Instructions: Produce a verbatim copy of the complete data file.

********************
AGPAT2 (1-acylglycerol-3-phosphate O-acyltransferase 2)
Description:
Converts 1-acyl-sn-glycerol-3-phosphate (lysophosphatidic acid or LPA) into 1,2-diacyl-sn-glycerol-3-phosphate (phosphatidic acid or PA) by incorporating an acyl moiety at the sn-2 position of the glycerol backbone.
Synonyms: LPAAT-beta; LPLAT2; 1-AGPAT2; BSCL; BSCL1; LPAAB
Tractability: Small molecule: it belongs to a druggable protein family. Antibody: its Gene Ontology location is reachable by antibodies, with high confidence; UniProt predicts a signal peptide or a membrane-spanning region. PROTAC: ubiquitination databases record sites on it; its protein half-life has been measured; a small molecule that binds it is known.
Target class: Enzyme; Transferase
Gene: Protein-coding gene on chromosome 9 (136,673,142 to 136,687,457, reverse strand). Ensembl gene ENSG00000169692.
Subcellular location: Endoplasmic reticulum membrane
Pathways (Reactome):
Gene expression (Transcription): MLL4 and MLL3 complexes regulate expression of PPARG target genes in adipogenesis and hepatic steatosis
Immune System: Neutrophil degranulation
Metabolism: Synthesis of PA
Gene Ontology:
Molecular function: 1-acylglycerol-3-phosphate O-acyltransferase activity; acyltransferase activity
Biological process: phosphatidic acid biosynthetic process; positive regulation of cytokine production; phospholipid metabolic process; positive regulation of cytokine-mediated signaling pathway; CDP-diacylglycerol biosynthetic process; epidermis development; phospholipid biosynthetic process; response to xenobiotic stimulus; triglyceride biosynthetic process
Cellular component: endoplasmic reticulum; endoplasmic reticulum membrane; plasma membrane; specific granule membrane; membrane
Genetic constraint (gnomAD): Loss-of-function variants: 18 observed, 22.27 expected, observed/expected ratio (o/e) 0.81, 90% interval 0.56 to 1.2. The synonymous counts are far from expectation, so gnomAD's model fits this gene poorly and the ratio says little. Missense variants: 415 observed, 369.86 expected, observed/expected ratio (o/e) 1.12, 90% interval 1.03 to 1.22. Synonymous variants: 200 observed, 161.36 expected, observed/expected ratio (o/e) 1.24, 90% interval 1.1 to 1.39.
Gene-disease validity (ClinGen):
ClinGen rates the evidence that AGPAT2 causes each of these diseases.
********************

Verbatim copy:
AGPAT2 (1-acylglycerol-3-phosphate O-acyltransferase 2)
Description:
Converts 1-acyl-sn-glycerol-3-phosphate (lysophosphatidic acid or LPA) into 1,2-diacyl-sn-glycerol-3-phosphate (phosphatidic acid or PA) by incorporating an acyl moiety at the sn-2 position of the glycerol backbone.
Synonyms: LPAAT-beta; LPLAT2; 1-AGPAT2; BSCL; BSCL1; LPAAB
Tractability: Small molecule: it belongs to a druggable protein family. Antibody: its Gene Ontology location is reachable by antibodies, with high confidence; UniProt predicts a signal peptide or a membrane-spanning region. PROTAC: ubiquitination databases record sites on it; its protein half-life has been measured; a small molecule that binds it is known.
Target class: Enzyme; Transferase
Gene: Protein-coding gene on chromosome 9 (136,673,142 to 136,687,457, reverse strand). Ensembl gene ENSG00000169692.
Subcellular location: Endoplasmic reticulum membrane
Pathways (Reactome):
Gene expression (Transcription): MLL4 and MLL3 complexes regulate expression of PPARG target genes in adipogenesis and hepatic steatosis
Immune System: Neutrophil degranulation
Metabolism: Synthesis of PA
Gene Ontology:
Molecular function: 1-acylglycerol-3-phosphate O-acyltransferase activity; acyltransferase activity
Biological process: phosphatidic acid biosynthetic process; positive regulation of cytokine production; phospholipid metabolic process; positive regulation of cytokine-mediated signaling pathway; CDP-diacylglycerol biosynthetic process; epidermis development; phospholipid biosynthetic process; response to xenobiotic stimulus; triglyceride biosynthetic process
Cellular component: endoplasmic reticulum; endoplasmic reticulum membrane; plasma membrane; specific granule membrane; membrane
Genetic constraint (gnomAD): Loss-of-function variants: 18 observed, 22.27 expected, observed/expected ratio (o/e) 0.81, 90% interval 0.56 to 1.2. The synonymous counts are far from expectation, so gnomAD's model fits this gene poorly and the ratio says little. Missense variants: 415 observed, 369.86 expected, observed/expected ratio (o/e) 1.12, 90% interval 1.03 to 1.22. Synonymous variants: 200 observed, 161.36 expected, observed/expected ratio (o/e) 1.24, 90% interval 1.1 to 1.39.
Gene-disease validity (ClinGen):
ClinGen rates the evidence that AGPAT2 causes each of these diseases.